DES PLAINES, Ill. (ChurchMilitant.com) - A philanthropic body crusading for contraception in blatant violation of Catholic teaching is pumping over $1 million into Bp. Robert Barron's Word on Fire Catholic Ministries, Church Militant has learned.
The John Templeton Foundation (JTF), founded by a theologically liberal Presbyterian, is endowing Barron with $1,165,640 over three years "to establish a suite of faith and science programs for Catholic leaders and public audiences."
The grant, which will support Barron's new project Fiat Lux: The Word on Fire Institute on Science and Religion until January 2023, has been awarded by the evolution-promoting JTF under its funding area of "public engagement."
With over $3.4 billion in assets and annual grants of $129 million in 2017, the JTF ranks among the 25 largest grantmaking foundations in the United States — working vigorously with faith-based organizations and churches to promote contraception in the developing world.
The foundation, which engages "all major faith traditions," is also pouring $750,000 into the Pontifical Council for Culture's controversial global health conference, "Exploring the Mind, Body and Soul" (which begins Thursday), Church Militant reported Monday.
The Templeton Foundation reports that Word on Fire will use its grant to produce faith and science courses, hold a digital summit to equip Catholic leaders to engage with science in their ministry and create videos aimed at religious and non-religious audiences.
Word on Fire will also hold a colloquium with in-person and online audiences, which will be recorded as a DVD and repurposed as a faith and science course.
Barron's project expects "9,000 students to take at least one course; 40,000 registrants for the digital summit; over 3 million total video views with another 250,000 reactions; and, for the colloquium, over 1,000 attending in person and another 40,000 watching online."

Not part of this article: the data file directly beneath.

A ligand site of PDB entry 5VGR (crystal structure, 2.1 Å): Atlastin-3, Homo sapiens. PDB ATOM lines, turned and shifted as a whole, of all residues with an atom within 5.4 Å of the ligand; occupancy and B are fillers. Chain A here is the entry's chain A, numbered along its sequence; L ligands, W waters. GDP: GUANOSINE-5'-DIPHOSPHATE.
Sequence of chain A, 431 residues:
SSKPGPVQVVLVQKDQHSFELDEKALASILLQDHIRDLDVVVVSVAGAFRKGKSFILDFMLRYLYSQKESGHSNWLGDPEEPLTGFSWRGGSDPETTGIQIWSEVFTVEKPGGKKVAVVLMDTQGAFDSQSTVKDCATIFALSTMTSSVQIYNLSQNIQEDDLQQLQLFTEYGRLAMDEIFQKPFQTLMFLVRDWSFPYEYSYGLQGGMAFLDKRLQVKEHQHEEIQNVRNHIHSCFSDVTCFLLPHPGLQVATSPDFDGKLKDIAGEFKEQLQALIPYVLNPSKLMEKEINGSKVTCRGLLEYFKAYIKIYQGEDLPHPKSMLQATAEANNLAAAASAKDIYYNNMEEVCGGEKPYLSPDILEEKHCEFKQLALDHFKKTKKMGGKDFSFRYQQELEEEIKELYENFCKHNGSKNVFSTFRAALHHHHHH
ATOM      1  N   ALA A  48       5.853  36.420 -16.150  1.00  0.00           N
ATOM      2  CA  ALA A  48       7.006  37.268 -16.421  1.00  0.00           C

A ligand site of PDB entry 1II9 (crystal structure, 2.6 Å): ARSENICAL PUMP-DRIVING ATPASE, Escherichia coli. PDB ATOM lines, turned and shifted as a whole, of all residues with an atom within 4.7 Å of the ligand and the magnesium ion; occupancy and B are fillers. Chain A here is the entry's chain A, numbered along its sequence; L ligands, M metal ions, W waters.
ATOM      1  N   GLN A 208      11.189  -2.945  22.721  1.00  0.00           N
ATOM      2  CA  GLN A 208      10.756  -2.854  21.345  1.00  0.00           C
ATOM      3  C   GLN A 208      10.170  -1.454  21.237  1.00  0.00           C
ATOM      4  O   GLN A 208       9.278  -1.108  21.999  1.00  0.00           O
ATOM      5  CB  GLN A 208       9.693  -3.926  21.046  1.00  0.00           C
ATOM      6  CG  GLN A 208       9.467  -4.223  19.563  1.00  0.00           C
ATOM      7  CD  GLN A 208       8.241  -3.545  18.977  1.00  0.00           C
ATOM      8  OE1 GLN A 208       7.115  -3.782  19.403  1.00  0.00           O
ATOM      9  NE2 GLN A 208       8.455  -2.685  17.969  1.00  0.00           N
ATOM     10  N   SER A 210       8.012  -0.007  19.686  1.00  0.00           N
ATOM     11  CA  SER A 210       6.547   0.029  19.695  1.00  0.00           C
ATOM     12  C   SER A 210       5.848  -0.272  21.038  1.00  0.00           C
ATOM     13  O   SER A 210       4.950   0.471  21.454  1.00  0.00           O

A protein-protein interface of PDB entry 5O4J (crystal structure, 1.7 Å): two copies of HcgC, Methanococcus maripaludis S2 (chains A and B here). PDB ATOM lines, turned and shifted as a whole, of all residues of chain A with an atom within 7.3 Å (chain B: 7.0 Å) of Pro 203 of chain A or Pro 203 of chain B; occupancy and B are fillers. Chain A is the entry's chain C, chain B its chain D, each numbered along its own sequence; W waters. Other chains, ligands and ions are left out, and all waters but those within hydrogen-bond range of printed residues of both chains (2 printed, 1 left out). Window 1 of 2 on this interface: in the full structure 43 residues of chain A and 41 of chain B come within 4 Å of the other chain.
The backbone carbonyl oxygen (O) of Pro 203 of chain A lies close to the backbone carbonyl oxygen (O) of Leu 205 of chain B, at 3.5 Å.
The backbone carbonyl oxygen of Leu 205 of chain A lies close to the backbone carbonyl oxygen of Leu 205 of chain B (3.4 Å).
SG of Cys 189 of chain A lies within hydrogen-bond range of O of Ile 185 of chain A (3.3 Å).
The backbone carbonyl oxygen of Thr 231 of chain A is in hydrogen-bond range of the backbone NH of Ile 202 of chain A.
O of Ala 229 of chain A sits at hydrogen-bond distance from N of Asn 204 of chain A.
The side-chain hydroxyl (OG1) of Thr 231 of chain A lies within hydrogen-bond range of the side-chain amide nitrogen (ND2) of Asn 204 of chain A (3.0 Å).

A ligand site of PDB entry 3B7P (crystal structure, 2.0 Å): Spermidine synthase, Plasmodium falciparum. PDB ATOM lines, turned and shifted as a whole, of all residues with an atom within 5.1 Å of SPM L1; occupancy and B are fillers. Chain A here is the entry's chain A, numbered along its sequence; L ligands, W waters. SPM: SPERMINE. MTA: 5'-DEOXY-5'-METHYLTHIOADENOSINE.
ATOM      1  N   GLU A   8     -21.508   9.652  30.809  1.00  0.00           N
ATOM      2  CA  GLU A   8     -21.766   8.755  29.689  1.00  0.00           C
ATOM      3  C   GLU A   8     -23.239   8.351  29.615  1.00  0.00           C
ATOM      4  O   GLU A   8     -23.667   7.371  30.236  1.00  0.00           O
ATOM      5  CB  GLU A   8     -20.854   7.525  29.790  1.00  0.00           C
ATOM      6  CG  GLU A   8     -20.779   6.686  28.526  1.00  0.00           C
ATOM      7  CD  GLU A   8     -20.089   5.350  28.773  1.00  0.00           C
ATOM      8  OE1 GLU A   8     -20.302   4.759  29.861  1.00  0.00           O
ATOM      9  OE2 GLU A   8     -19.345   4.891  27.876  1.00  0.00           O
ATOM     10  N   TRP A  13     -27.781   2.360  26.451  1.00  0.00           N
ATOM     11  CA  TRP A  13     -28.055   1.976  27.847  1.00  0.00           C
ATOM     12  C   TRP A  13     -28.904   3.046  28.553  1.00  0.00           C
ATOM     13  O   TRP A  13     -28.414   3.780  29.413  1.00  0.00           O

JTF names Jared Zimmerer, a bodybuilder who has a bachelor's degree in kinesiology and a master's degree in theology, as the Fiat Lux "project leader." Zimmerer is a non-scientist who is currently pursuing a humanities doctorate from Faulkner University.
Speaking to Church Militant, John Gravino, author of updated bestseller Confronting the Pope of Suspicion, questioned Barron's integrity and ability to promote a Catholic apologetic of theology and science.
Gravino told Church Militant:
You're going to hear the message over and over: "The Church needs to be more scientific!" It's a message that originated in the heretical theology of the '70s, which attempted to change Church teaching on homosexuality. And statements by Barron suggest that he is on board with an episcopal conspiracy to promote homosexuality in the Church. That's not science; it's propaganda — and sin.
In an in-depth theological exposé of Barron in his book, Gravino blasts the "bishop of suspicion" dismantling his keynote address at the 2018 Amoris Laetitia conference in Dublin.
"Despite Barron's constant evasions, his presentation at the conference hit every major talking point of the sexual-liberation heresy," writes Gravino. "At midway through his talk, he repeated the German heresy found in chapter seven of Amoris Laetitia that sexual morality needs to be informed by science."